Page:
Is it fair to judge Orthodoxy by scandal?

judging orthodoxyThis past shabbos, the Rabbi spoke about how “frum scandal” is the new yetzer harah, he spoke about how the frum scandal is used an excuse by people who don’t want to grow in their yiddishkeit. He’s absolutely right in that context, people wrongfully generalize entire groups of people based on the faulty actions of a few and this was and is the case within Judaism as well. I always like to say that we shouldn’t judge Judaism by the Jews, but how does one respond to entire communities embroiled in scandal, Jewish leaders supporting criminals, making parties for convicted sex offenders, and supporting those who refuse to give Gets? Does the growing support for those who victimize others allow the judging Judaism by the Jews to begin? Have we entered a new era for the yetzer harah, or are we just now discovering that the pen, the video camera, and the internet have finally allowed the laymen to fight back against the entrenched establishment?

I’m not sure how many would agree, but I don’t think there’s anymore scandal nowadays than there was 50,100 years ago. It just seems that there is more dissent from within the community, there is a growing concern among frum Jews that the community is imploding from within and this is probably thanks to the transparency that the internet and web user generated content allows. Before the invention of self-media, the heimishe newspapers pretty much controlled the opinions. God forbid would we ever hear that the gedolim weren’t direct intermediaries of Hashem himself. There were never riots, only rallies, and anyone who sought to undermine Orthodoxy was never from within Orthodoxy itself.

While I don’t think liberal Judaism (non-Orthodoxy) can survive, intermarriage and egalitarianism (and the general thought that liberal Jews and liberals are almost exactly the same thing) I’m not so sure that Orthodoxy and Ultra-Orthodoxy can survive the internet and the dissent from within. It seems that the internet (lets face it, pretty much everyone has it whether they lie about it or not) has probably ruined the Chassidic community forever, it doesn’t allow total insularity and it’s easily hidden. Ultra-Orthodoxy can only survive if it can keep insularity alive, it has to be almost like North Korea in its preaching against the secular world and I think it’s slowly unraveling. The black hat community likes to think of itself as the true practitioners of authentic Judaism, but did Judaism of 200 years ago resemble Lakewood in anyway? Modern Orthodoxy seems like true winner, but due to the lack of centrists it seems that Modern Orthodoxy will fade into Yeshivish or Open Orthodoxy which doesn’t seem to be growing at all.

Now don’t think for a second that a few scandals will tear apart Orthodoxy, because it won’t. It’s not the actual scandals that create the yetzer harah to throw off the yoke of Orthodoxy for most, I think it’s the general attitude in the frum community toward scandal that allows the scandal to have a far reaching effect. There still remains a large majority of frum Jews who do not trust the government, police, or legal system when it comes to anything. There is a general unwillingness to talk about matters relating to sex and this includes the ever present problem of pedophilia. The growing scandals seem to be growing at equal speed to the insistence on an ever increasing extremism towards “modesty” and “tznius”.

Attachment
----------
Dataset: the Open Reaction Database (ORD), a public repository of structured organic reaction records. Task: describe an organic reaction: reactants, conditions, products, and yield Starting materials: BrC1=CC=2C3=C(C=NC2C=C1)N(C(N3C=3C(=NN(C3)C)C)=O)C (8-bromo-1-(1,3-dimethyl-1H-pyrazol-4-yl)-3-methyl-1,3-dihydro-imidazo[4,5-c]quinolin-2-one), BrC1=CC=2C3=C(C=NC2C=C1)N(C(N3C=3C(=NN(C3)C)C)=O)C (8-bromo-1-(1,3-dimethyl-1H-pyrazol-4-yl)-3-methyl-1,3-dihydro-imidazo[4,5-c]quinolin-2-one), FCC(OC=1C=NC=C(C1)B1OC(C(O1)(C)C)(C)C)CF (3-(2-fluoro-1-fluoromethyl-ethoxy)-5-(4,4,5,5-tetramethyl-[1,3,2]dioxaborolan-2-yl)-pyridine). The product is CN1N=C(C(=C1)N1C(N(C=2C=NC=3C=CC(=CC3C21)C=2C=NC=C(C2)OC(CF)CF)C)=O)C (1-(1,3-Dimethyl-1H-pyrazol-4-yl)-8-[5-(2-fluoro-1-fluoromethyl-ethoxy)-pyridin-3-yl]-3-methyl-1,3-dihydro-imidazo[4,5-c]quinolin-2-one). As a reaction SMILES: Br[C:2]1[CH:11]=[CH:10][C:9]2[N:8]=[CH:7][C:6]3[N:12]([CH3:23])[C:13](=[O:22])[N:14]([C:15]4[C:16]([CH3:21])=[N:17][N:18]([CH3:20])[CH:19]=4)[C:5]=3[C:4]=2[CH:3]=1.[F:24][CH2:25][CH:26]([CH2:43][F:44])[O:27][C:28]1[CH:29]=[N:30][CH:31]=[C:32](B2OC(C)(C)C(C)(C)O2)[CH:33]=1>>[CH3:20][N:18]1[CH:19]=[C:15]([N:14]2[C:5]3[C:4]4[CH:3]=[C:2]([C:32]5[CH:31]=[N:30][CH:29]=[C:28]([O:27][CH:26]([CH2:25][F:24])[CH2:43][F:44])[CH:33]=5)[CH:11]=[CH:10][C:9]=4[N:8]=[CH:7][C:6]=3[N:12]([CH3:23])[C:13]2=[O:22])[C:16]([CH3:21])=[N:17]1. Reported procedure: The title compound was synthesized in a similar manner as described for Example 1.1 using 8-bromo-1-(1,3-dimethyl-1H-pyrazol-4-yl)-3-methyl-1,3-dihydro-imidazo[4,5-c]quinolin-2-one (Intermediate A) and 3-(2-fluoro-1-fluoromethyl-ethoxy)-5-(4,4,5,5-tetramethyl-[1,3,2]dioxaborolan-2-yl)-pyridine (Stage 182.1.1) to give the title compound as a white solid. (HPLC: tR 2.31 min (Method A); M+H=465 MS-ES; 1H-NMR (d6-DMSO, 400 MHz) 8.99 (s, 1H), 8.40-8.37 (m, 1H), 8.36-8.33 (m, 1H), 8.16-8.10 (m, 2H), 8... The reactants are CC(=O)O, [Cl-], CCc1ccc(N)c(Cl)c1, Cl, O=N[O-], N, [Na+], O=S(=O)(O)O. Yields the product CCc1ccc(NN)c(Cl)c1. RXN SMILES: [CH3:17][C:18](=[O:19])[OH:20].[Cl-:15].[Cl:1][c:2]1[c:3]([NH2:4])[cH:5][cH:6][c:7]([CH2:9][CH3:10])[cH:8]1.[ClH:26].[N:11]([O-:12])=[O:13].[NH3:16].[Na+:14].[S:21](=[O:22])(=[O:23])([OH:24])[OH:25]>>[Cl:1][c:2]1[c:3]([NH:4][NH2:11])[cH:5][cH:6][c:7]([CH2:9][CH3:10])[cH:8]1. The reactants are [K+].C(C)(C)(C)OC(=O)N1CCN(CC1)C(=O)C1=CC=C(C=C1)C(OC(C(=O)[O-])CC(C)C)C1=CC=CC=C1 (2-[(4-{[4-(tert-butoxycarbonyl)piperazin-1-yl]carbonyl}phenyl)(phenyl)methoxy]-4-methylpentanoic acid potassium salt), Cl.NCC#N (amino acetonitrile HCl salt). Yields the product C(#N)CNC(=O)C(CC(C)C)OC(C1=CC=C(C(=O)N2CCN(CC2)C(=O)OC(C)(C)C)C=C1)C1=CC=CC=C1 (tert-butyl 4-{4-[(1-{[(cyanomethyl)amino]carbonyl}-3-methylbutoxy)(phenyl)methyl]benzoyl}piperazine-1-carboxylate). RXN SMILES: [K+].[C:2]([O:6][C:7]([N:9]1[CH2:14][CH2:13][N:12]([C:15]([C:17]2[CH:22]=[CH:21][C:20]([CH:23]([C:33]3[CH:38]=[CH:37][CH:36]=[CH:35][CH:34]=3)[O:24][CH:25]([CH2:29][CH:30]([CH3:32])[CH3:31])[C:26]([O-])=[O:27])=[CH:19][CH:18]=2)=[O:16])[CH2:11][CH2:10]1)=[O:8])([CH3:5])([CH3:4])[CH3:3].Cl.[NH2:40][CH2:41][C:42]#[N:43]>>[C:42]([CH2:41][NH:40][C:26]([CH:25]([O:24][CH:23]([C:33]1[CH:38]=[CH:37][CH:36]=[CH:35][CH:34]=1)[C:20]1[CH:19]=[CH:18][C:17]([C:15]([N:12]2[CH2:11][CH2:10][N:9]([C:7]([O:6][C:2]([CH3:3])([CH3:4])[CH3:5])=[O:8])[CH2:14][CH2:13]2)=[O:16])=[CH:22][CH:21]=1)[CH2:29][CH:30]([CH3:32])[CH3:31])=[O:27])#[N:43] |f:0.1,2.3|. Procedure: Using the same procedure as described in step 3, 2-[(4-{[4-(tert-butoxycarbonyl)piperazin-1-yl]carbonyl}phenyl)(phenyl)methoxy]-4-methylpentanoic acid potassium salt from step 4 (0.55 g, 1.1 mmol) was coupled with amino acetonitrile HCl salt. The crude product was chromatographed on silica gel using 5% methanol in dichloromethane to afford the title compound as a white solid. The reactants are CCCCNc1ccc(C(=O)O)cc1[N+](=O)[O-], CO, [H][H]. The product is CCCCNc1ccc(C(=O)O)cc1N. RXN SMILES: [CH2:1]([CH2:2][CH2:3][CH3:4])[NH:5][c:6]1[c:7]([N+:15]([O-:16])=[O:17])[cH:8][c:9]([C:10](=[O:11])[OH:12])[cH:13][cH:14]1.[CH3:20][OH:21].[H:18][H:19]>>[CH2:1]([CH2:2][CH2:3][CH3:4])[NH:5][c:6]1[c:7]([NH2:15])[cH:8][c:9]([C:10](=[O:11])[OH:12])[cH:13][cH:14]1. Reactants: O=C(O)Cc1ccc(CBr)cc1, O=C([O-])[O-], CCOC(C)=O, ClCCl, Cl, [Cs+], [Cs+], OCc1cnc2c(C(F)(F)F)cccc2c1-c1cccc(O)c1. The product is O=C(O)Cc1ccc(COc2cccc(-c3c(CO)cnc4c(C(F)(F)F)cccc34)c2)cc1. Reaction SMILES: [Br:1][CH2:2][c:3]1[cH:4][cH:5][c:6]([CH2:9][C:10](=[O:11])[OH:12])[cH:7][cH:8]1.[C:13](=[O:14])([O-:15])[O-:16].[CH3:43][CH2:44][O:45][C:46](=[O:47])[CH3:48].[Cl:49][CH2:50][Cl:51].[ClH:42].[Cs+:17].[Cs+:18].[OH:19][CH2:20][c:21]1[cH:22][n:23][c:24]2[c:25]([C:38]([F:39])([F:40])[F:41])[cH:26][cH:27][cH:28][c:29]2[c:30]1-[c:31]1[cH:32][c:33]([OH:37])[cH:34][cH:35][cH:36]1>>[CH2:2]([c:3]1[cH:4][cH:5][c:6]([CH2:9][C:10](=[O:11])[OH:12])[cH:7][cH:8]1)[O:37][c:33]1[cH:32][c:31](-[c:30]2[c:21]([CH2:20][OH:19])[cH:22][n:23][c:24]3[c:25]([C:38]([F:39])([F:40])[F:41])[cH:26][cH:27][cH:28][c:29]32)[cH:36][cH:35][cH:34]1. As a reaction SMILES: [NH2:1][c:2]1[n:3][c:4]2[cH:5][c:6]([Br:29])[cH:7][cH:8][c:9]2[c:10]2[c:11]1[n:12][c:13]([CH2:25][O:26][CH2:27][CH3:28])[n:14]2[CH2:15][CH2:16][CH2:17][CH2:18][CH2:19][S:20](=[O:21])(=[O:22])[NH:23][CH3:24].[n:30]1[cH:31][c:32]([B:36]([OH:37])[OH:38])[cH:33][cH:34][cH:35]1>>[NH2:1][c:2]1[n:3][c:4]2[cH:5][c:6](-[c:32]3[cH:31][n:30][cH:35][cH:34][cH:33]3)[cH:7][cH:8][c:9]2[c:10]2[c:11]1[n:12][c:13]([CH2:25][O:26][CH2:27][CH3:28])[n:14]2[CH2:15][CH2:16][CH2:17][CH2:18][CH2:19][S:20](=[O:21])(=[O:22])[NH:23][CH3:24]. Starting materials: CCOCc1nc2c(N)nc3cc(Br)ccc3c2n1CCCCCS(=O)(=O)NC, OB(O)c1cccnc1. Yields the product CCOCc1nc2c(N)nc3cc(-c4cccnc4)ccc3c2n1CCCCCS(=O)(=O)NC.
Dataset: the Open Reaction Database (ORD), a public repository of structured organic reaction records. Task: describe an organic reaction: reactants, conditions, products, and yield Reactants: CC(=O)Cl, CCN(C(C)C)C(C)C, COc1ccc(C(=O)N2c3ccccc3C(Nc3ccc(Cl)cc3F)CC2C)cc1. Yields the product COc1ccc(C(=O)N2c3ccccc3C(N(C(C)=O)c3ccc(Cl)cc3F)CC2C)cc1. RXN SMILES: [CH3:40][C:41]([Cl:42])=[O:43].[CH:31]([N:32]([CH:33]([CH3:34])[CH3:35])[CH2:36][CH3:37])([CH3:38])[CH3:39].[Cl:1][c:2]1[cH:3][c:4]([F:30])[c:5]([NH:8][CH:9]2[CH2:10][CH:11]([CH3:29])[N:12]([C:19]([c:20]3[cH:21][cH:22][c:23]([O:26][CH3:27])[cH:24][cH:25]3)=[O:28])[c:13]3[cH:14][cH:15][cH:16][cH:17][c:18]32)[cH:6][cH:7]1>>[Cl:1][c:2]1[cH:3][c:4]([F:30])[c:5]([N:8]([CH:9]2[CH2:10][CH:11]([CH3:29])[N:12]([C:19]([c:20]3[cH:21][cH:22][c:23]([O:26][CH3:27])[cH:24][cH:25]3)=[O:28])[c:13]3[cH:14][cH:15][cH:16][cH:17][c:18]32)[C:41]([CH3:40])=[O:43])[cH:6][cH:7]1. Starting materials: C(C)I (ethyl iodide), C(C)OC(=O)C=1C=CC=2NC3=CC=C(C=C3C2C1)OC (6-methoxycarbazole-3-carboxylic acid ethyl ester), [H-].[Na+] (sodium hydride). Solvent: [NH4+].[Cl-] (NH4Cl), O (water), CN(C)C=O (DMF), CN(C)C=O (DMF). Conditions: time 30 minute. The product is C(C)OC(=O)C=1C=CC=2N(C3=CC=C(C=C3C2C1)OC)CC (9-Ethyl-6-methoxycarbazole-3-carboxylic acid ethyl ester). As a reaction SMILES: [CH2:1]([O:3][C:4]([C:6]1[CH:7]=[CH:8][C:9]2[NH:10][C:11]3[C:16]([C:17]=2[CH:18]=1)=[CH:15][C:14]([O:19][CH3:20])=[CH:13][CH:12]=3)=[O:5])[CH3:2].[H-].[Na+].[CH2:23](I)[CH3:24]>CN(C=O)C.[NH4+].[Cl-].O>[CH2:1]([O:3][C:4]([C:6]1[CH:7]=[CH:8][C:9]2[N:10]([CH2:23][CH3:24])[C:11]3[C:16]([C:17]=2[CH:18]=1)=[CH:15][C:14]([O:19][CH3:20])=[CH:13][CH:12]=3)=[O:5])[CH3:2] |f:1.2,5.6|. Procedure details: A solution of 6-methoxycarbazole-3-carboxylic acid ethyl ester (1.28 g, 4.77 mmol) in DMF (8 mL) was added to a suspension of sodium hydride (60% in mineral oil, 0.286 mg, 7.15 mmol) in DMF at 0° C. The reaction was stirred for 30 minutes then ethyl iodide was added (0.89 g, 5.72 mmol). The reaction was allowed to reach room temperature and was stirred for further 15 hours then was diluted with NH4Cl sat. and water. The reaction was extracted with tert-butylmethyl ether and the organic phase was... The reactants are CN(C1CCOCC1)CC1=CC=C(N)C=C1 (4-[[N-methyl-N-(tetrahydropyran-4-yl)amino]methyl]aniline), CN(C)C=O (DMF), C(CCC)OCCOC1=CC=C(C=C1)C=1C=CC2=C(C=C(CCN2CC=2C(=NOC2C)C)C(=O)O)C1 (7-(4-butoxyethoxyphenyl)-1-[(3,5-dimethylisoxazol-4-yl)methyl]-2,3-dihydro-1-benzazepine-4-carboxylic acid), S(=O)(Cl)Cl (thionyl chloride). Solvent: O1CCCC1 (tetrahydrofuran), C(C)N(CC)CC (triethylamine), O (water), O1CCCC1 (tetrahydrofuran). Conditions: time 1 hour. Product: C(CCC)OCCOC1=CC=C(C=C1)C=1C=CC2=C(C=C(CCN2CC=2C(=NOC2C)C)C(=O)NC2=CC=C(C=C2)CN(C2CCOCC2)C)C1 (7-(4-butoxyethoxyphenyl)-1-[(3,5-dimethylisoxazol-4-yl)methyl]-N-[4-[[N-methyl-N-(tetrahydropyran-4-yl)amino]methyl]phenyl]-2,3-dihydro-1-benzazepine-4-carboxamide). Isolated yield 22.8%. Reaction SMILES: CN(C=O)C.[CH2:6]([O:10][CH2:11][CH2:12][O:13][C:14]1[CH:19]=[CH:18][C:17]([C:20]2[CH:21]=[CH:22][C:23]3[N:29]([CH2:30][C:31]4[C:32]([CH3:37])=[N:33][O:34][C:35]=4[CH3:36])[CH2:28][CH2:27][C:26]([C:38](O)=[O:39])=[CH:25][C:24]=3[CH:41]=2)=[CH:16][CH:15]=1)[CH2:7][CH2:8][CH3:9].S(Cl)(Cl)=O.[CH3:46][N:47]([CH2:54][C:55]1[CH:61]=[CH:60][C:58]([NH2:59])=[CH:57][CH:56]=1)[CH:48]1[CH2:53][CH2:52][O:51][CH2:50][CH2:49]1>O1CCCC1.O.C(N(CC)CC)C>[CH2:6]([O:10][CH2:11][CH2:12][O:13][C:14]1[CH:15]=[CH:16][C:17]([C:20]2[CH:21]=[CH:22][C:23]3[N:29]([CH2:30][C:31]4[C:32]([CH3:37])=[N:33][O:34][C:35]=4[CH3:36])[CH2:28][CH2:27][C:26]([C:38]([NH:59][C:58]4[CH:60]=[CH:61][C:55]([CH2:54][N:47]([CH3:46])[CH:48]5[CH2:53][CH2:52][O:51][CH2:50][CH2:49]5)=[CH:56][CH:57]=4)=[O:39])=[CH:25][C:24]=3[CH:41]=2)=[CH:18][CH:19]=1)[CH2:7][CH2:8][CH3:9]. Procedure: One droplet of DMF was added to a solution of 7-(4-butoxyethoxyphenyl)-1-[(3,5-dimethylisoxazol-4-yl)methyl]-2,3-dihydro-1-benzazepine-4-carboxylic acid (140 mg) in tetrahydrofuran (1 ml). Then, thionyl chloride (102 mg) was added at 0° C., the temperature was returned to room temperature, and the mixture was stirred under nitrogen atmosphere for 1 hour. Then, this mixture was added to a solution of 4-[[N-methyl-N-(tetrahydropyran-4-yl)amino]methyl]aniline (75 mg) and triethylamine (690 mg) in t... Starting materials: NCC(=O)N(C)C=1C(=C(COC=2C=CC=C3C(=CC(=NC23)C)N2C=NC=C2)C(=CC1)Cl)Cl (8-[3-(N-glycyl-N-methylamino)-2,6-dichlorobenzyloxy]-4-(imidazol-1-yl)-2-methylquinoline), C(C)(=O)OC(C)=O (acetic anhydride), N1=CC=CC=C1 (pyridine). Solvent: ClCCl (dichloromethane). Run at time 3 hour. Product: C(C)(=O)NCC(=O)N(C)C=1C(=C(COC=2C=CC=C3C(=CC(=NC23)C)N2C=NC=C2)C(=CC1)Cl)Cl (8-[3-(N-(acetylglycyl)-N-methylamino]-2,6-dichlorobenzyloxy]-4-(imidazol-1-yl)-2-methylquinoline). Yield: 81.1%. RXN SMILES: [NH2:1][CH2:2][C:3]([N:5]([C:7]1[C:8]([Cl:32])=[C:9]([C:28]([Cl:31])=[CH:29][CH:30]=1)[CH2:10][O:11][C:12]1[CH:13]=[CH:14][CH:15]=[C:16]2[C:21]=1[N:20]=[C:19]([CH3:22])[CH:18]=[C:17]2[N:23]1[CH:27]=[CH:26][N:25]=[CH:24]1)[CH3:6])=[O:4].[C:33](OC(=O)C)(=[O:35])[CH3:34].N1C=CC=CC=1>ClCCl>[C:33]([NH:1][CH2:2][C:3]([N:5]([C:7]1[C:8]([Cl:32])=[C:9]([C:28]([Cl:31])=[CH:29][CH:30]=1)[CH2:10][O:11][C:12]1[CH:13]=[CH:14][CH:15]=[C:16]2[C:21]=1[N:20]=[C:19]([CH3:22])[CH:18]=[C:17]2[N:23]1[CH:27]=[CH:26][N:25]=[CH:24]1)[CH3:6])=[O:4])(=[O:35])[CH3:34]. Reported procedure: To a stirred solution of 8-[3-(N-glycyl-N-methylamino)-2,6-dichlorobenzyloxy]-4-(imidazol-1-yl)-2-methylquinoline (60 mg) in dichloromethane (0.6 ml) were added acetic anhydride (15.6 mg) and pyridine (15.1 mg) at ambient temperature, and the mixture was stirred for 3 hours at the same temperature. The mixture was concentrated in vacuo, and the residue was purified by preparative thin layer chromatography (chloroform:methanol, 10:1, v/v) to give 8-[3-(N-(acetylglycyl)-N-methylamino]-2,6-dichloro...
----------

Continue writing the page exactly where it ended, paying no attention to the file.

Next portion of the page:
The more taboo, passe, and non-rational that religion becomes in the eyes of the “western world” the more Orthodoxy will be targeted by the cultural and irreligious media. I think there’s a general fascination with anything considered “extreme” and religion in one of those things. Religious people are wrongfully thought to be more pious than the rest of the population. When people throw around statistics of religious folks visiting prostitutes or strip clubs I’m never surprised and I just view news stories of religious people being caught red handed as sensationalist. The increasing articles about the wrong doings of religious people shouldn’t be used as a reason not to practice religion. Religious people and non-religious people have the exact same desires. Just because you wear a hat and peyos, doesn’t mean you don’t want to look at naked girls and cheat on your taxes, it also doesn’t make it any more right or wrong than the regular secular person doing those things.

I think we ought to stop judging religious people on their faults and desires. We ought to stop assuming that religious people are any more or less moral than secular people. If we were to start thinking like that we would probably be able to be better Jews because our religious practice wouldn’t be dependent on those “extreme” people being extremely moral and righteous as well. It’s as if the yetzer harah has convinced us that peyos and beards can change a persons morals and ethics, so that if they do something wrong, it’s an excuse for us to stop being good Jews. Of course, this may translate as “gedolim are regular people” and you may consider that kefirah. If that’s the case, you ought to listen to the cherem against me.

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